Civil Engineering as a Career

Civil engineers are creative problem-solvers and good communicators.  Anyone can be a civil engineer if they share some of the following interests:

  • Do you enjoy solving problems and putting your ideas into action?
  • Are you curious about how things work and how to make them better?
  • Are you interested in improving the environment?
  • Are you socially aware and interested in helping people live better?

Any career begins with a successful, well-rounded education. To meet the challenges of civil engineering, a solid high school preparation should include courses in: English, algebra, geometry, trigonometry, advanced mathematics, chemistry, physics, and a foundation in history, social studies, and a foreign language. Computer courses are also highly recommended.

After high school, students may choose from hundreds of institutions that offer accredited civil engineering or technology programs. Most programs require at least four years of study for civil engineering bachelor's degree. Some offer a five-year program leading to a bachelor's degree after the fourth year, and a master's degree after the fifth. Also, many programs offer a co-operative program where students spend two semesters during their education working in the field to develop a hands-on aspect to their knowledge. You may obtain a list of accredited civil engineering and technology programs from ABET's website.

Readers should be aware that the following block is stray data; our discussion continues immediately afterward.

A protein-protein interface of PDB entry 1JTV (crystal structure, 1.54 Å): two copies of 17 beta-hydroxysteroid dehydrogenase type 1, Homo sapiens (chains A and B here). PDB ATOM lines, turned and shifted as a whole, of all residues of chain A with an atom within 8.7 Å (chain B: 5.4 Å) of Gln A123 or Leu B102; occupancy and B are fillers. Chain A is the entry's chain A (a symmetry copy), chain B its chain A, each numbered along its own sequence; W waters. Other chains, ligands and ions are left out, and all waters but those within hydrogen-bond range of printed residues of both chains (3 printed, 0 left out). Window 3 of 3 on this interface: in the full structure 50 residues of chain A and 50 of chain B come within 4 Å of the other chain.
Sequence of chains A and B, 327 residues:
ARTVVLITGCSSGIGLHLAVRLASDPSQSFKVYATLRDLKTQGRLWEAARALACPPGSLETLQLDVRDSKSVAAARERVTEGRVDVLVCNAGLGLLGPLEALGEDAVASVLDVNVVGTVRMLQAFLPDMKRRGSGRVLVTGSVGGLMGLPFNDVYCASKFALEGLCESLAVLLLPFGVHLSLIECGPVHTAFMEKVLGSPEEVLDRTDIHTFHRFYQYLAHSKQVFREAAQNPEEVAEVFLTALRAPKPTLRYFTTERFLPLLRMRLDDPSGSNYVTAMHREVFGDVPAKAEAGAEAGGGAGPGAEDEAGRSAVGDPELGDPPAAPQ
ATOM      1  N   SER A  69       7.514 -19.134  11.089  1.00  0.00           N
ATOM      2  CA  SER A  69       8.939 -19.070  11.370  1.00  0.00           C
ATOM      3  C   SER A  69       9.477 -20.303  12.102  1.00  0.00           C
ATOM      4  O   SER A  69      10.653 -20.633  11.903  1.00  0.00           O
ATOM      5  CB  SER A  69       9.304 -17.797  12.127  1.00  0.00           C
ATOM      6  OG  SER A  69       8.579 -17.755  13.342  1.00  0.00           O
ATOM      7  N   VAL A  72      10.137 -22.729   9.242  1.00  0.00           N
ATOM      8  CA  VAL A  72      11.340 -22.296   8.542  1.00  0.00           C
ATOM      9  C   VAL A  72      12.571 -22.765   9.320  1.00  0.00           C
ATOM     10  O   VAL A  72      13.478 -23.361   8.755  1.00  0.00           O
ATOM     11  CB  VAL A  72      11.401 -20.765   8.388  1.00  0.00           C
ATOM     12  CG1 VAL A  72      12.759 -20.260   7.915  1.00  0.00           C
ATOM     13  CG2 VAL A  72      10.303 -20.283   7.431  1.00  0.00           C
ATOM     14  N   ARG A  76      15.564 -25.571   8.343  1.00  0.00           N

After obtaining your degree, you will now be ready to enter the workforce. Civil engineers are found both in the field and in the office, performing a variety of functions. Many work for private engineering firms that are contracted for projects from start to finish, while other civil engineers work for utility companies, telecommunications businesses, consulting firms, and even toy and athletic equipment manufacturers. A large number of civil engineers work in federal, state and local government public works agencies, such as water districts and transportation authorities. Civil engineers also work in academic fields through teaching, research, evaluation and publishing, generating much of the technological information available today. For more information, visit ASCE's Pre-College Outreach page.


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